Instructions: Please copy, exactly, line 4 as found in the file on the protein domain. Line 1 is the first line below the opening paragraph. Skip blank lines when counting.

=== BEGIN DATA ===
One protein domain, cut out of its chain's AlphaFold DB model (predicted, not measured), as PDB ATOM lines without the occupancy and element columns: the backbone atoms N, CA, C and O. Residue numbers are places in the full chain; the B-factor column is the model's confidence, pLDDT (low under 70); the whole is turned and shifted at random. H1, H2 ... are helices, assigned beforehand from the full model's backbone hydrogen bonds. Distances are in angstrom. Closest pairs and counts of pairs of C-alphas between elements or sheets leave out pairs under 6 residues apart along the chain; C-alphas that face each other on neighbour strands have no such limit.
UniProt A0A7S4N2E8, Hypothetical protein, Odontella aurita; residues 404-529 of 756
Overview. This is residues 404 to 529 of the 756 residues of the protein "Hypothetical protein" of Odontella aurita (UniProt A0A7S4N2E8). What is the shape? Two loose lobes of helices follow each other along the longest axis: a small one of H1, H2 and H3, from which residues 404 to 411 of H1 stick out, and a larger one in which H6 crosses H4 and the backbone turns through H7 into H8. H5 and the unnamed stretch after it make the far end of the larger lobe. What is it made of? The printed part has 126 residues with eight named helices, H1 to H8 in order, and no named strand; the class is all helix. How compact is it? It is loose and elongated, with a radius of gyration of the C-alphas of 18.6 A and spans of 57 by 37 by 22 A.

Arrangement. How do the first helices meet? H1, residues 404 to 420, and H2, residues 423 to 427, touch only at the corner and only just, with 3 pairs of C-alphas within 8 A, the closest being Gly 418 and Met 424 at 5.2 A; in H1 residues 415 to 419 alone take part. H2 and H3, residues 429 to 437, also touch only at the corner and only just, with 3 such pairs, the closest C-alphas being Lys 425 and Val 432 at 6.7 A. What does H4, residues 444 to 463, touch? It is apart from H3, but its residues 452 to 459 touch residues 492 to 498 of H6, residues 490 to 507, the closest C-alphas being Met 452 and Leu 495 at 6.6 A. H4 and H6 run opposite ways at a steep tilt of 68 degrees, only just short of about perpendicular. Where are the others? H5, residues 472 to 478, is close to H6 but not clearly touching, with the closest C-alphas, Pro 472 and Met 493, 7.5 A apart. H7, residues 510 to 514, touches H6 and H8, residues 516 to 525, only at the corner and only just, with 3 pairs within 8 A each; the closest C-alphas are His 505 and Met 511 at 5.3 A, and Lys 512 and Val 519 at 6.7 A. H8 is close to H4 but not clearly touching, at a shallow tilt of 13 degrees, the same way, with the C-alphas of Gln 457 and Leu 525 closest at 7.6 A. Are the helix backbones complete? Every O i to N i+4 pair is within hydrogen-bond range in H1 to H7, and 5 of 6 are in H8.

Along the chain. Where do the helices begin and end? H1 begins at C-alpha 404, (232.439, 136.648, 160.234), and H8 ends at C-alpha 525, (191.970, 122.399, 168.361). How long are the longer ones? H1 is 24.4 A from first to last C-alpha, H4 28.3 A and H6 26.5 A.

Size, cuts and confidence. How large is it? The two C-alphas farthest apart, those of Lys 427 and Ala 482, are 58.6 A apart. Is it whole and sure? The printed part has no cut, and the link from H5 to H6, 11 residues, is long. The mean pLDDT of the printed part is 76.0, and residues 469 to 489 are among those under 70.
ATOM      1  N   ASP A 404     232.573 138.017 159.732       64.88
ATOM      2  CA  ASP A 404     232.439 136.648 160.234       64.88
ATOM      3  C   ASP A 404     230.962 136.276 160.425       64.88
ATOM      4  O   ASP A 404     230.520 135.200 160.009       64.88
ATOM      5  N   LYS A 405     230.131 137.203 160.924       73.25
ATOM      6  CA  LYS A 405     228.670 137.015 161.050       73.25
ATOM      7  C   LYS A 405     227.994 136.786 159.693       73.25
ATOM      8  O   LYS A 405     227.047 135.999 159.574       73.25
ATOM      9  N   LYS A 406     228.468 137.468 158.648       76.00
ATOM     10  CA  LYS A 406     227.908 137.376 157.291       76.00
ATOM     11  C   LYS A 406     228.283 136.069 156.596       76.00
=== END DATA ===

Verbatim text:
Along the chain. Where do the helices begin and end? H1 begins at C-alpha 404, (232.439, 136.648, 160.234), and H8 ends at C-alpha 525, (191.970, 122.399, 168.361). How long are the longer ones? H1 is 24.4 A from first to last C-alpha, H4 28.3 A and H6 26.5 A.